Some of this is about timing— technology a decade ago was squarely in the pre-Facebook, pre-smartphone era, and just ten years into the development of the commercially popular Web.
Those who were already together as a couple at the advent of a new platform or technology were a bit more likely to jump on together, as a unit, while those who begin relationships with their own existing accounts and profiles tend to continue to use them separately as individuals.
Adults who are long-partnered use technology in their relationship, but are more likely to use some of it together—by sharing email addresses and social media profiles as a couple.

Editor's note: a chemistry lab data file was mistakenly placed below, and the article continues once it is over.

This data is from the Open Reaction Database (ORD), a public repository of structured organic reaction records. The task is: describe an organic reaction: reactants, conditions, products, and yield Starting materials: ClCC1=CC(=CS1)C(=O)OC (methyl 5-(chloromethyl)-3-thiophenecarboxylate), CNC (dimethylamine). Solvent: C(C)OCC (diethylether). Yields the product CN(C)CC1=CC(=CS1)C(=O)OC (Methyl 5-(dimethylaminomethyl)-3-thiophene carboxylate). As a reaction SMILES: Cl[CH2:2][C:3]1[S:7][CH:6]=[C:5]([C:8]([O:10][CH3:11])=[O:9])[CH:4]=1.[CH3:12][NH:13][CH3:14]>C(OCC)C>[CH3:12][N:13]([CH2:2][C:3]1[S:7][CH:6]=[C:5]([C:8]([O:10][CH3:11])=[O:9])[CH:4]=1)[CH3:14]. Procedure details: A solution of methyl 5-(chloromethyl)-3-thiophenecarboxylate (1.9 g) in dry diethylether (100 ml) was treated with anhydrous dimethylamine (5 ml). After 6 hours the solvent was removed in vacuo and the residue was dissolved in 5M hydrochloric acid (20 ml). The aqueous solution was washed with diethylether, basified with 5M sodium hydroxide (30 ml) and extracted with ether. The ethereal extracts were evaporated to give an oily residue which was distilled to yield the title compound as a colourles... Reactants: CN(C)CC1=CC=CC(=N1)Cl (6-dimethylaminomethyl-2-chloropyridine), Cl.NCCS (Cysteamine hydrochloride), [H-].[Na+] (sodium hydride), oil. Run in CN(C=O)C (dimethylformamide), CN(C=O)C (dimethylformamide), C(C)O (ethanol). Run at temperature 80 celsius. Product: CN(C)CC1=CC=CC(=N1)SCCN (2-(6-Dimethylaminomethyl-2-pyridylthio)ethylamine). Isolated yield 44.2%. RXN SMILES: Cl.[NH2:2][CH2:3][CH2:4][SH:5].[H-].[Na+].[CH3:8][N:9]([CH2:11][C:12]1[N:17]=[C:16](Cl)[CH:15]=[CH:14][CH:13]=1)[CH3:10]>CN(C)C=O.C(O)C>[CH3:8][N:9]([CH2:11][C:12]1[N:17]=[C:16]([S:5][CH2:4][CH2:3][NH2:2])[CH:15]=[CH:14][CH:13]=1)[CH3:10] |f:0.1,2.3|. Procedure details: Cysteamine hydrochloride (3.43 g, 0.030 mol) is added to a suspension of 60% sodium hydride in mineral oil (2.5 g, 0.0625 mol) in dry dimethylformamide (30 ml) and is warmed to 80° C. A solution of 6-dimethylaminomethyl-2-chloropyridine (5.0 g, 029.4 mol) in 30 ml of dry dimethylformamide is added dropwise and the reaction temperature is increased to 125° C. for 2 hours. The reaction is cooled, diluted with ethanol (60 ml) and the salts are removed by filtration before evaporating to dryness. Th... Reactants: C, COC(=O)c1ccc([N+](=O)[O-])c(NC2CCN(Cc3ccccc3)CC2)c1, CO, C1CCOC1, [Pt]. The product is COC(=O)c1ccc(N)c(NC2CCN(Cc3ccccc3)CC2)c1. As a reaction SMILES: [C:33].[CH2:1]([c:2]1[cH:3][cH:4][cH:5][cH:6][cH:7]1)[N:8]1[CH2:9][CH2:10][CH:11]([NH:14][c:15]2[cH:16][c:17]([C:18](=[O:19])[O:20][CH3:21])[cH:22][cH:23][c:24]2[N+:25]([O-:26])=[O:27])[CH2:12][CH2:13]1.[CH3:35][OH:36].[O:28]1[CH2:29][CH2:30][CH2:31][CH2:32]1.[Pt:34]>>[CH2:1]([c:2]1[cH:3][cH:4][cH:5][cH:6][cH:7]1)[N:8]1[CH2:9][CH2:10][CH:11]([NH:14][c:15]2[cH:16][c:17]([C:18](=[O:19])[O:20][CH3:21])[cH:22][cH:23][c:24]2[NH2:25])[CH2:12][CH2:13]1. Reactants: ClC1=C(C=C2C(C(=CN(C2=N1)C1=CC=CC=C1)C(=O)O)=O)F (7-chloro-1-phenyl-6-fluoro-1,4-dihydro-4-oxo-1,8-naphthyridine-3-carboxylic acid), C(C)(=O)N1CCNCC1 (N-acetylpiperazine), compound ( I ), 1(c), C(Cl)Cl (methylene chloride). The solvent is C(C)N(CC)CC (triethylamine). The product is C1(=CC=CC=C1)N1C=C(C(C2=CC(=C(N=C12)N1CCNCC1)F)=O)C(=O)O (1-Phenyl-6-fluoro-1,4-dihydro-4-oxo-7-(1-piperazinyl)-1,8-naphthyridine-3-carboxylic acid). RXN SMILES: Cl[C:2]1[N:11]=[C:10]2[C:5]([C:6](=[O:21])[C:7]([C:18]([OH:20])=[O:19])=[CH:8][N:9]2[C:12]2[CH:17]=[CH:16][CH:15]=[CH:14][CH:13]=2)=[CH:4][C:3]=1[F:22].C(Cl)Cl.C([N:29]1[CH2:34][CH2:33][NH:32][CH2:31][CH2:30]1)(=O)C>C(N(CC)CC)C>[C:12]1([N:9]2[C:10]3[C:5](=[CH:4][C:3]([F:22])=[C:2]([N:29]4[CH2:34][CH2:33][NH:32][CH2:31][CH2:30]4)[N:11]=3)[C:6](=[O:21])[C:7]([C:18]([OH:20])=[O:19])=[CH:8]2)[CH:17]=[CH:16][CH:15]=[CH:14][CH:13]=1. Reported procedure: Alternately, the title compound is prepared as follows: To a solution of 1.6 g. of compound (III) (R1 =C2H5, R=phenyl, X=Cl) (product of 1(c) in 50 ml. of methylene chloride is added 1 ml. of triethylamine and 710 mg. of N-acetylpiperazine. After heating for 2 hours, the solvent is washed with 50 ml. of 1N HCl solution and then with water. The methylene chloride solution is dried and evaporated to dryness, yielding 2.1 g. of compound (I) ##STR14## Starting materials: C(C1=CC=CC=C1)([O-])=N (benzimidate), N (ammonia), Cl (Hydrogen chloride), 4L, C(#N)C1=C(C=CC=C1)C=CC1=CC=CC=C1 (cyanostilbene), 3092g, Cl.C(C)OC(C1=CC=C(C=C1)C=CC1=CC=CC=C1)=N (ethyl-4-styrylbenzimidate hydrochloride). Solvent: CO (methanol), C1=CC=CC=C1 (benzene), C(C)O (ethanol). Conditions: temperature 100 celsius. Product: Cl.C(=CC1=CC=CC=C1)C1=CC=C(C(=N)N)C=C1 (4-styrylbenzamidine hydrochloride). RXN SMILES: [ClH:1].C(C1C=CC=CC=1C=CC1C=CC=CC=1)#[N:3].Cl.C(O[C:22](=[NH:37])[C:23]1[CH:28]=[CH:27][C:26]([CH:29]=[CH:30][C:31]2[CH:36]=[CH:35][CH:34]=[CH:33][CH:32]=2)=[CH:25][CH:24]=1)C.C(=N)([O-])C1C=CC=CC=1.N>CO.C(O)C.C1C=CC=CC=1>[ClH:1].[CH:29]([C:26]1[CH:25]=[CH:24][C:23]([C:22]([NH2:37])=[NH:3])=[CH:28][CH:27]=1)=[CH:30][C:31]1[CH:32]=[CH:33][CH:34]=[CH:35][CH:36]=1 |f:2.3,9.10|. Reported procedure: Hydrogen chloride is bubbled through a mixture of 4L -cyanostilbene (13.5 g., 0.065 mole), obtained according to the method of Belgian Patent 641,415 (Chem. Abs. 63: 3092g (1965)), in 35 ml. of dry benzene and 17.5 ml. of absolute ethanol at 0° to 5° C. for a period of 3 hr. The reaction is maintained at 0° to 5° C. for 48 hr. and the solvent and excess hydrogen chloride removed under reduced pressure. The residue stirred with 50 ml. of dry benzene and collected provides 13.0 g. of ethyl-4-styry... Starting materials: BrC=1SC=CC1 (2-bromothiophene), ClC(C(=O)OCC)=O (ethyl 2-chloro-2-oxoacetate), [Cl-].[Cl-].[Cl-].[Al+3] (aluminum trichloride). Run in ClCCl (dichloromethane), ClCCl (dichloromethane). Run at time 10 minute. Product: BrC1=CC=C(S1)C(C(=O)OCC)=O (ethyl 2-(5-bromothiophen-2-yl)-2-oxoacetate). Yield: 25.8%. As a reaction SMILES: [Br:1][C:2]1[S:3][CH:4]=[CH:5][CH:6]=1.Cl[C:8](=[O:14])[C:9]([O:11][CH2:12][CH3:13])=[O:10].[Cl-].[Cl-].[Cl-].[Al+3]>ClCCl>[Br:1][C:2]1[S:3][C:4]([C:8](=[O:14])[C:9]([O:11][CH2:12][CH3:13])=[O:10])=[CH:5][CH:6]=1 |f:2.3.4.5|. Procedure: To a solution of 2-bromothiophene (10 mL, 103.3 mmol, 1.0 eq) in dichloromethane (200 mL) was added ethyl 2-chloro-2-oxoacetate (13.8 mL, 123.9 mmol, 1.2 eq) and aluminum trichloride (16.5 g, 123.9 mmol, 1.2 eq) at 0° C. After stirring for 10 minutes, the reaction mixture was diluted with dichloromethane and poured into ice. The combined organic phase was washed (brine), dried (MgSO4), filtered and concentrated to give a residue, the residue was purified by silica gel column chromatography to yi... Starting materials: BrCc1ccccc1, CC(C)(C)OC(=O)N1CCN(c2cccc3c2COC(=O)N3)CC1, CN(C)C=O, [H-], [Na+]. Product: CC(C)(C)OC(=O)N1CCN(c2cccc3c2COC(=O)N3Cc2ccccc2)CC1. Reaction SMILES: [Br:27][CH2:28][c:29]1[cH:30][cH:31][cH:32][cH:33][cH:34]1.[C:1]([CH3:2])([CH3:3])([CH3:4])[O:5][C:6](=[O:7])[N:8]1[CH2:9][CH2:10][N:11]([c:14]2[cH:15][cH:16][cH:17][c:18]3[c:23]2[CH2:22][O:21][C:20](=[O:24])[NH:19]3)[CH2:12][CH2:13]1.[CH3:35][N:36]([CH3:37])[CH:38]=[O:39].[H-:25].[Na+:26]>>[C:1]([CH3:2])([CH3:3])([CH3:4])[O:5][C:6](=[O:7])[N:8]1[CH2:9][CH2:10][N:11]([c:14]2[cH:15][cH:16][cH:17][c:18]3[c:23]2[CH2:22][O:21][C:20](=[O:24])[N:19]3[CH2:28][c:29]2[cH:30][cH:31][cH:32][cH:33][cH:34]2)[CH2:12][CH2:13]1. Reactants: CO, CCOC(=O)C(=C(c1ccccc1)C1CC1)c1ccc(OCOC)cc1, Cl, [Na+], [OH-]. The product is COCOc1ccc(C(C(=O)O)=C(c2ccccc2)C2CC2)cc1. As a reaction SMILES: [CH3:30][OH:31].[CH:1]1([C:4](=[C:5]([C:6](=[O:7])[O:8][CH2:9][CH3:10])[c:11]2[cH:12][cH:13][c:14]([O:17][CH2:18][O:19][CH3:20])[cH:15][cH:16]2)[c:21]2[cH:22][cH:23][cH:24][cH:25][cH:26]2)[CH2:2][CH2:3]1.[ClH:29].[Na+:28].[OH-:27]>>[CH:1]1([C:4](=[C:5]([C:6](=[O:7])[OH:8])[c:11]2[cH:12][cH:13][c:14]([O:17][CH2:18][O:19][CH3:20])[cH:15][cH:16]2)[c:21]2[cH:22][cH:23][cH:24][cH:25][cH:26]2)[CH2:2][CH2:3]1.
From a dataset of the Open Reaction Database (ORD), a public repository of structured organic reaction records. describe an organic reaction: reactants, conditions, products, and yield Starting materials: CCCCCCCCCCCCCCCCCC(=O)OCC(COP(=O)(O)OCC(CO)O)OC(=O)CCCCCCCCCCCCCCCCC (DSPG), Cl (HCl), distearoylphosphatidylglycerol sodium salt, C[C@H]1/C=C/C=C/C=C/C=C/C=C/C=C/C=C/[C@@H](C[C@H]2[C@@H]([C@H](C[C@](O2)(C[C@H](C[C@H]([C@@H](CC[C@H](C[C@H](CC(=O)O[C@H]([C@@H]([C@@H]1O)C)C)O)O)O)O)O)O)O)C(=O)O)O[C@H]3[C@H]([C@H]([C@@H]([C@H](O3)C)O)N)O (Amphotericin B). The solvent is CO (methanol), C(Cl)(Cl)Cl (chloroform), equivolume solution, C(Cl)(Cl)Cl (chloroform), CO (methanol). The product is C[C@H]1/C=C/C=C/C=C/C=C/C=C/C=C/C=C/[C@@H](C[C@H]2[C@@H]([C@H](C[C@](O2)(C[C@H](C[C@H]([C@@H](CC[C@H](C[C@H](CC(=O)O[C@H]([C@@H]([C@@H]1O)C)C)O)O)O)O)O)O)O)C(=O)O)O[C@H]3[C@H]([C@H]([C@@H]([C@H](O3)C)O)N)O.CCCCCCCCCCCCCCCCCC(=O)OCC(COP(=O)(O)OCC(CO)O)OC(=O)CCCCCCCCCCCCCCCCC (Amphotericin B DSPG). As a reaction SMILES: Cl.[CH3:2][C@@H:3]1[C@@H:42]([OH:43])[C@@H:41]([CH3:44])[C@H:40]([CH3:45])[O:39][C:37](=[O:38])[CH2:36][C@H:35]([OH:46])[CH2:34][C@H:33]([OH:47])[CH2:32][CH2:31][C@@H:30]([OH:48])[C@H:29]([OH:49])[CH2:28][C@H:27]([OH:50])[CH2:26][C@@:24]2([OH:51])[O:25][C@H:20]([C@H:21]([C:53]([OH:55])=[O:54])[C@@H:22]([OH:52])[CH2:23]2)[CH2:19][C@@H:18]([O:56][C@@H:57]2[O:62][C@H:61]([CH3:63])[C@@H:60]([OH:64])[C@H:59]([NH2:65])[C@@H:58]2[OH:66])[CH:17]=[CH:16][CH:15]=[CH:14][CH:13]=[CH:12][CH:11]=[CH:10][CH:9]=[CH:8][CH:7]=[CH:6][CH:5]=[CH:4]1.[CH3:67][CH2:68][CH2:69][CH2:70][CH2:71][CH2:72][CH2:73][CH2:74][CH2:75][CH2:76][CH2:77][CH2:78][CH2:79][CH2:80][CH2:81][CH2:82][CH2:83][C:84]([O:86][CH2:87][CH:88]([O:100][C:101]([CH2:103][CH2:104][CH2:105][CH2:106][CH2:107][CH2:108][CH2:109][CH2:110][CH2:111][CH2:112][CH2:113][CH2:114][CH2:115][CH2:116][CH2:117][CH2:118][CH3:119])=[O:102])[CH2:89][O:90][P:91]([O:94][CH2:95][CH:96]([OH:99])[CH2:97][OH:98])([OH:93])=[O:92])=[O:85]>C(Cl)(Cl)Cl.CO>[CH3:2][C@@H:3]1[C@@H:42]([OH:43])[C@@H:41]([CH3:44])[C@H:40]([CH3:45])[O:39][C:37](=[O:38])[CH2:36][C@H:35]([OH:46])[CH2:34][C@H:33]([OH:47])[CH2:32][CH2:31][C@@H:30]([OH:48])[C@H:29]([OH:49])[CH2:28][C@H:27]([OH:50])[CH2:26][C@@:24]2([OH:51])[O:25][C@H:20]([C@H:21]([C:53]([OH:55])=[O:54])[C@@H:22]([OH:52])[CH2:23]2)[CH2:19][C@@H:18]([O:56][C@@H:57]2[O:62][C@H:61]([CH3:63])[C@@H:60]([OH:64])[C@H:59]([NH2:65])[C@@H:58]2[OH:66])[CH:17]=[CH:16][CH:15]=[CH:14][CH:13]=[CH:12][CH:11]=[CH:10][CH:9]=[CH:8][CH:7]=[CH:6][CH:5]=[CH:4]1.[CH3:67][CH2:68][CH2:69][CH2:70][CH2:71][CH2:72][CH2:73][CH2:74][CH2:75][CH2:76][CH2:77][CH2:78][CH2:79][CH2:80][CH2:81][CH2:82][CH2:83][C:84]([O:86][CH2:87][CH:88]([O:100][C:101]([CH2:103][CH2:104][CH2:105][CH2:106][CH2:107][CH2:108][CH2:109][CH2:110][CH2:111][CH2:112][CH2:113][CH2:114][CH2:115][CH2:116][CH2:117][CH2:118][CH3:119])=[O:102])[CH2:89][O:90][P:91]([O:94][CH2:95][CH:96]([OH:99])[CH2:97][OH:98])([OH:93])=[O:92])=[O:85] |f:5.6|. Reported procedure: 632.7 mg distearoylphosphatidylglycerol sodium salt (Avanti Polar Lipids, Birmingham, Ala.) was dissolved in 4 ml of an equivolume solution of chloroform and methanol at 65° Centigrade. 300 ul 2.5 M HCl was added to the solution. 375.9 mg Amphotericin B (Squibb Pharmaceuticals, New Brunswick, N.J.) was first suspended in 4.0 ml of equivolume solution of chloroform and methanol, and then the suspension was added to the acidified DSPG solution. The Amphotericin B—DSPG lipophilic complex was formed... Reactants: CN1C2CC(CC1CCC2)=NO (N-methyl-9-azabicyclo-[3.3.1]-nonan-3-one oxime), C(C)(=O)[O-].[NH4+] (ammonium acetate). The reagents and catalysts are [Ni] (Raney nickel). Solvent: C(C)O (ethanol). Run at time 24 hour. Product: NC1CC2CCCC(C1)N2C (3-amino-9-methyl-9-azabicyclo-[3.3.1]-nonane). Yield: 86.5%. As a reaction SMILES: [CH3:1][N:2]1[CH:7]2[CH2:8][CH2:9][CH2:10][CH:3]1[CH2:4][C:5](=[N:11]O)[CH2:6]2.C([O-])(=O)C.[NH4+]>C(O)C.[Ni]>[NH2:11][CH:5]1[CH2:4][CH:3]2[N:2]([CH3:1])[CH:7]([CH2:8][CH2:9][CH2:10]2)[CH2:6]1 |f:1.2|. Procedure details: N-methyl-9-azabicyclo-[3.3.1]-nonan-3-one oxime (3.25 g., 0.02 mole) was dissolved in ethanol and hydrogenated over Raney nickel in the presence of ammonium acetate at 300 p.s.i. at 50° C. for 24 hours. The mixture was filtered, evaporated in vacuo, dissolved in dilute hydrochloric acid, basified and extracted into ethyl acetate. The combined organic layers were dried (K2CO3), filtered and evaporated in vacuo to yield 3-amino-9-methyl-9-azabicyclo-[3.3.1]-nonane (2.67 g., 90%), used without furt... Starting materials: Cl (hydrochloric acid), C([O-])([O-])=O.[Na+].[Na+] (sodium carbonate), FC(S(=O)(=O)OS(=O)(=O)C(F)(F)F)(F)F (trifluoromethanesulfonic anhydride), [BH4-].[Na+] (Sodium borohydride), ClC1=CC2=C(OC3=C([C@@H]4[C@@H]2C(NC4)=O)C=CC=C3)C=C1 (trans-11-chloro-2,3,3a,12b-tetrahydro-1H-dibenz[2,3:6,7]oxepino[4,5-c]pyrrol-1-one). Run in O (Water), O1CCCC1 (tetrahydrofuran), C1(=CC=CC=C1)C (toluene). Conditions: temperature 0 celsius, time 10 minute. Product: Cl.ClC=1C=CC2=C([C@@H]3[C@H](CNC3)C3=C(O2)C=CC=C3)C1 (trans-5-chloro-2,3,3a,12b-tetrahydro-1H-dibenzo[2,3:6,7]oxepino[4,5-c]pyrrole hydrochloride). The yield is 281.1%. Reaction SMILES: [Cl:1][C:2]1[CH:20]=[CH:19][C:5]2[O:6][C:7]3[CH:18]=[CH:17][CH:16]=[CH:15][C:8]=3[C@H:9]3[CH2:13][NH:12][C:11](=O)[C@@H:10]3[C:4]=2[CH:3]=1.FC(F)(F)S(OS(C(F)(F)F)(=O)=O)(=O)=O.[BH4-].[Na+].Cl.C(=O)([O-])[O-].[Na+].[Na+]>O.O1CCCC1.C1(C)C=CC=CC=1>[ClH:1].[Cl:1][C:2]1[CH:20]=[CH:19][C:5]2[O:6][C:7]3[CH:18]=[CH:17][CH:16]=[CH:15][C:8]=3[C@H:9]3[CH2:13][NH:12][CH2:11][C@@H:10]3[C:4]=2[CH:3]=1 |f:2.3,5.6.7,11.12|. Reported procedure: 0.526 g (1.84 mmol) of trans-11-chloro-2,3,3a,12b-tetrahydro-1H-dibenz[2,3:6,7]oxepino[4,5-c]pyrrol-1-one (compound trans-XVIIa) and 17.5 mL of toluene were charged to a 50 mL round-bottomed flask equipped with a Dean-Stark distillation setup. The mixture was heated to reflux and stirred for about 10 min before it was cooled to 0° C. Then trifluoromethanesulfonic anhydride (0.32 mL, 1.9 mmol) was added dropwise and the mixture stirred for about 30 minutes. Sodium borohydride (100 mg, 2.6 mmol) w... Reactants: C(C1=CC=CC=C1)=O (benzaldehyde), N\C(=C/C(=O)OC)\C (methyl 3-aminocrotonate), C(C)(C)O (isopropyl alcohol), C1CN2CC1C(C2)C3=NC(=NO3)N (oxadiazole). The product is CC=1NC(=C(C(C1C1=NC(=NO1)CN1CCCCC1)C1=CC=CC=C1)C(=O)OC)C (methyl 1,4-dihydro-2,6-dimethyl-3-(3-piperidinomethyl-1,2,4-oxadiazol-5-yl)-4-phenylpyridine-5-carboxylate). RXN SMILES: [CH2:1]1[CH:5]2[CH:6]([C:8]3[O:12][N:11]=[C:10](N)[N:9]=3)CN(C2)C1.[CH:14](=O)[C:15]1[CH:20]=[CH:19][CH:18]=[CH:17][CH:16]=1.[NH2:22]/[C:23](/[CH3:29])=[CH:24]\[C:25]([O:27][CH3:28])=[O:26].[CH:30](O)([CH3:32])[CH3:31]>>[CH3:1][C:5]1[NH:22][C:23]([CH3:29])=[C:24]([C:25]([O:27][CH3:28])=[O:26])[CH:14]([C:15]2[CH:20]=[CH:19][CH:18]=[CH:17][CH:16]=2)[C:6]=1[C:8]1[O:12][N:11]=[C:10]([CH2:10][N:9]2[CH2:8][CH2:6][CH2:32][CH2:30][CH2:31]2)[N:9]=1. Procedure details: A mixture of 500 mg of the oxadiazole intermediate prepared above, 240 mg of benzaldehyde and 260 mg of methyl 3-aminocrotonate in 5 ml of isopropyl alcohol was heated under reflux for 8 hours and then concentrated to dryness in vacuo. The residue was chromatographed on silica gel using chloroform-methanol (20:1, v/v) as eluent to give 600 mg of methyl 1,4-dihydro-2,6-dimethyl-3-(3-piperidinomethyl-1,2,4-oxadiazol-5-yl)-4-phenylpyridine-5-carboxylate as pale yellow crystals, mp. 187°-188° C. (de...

Technology in relationships is not just limited to coordination and logistics, it now encompasses even the more intimate moments.
At the same time, some couples find that digital tools facilitate communication and support.
A majority of those in couples maintain their own separate email and social media accounts, though a smaller number report sharing accounts and calendars. The broad statistical picture looks like this: As a broad pattern, those who have been married or partnered ten years or less have digital communication and sharing habits that differ substantially from those who have been partnered longer.
Sexting, or sending sexually suggestive nude or nearly nude photos and videos via cell phone, is practiced by couples and singles alike.
This report is based on the findings of a survey on Americans’ use of the internet.
They negotiate over when to use it and when to abstain.A portion of them quarrel over its use and have had hurtful experiences caused by tech use.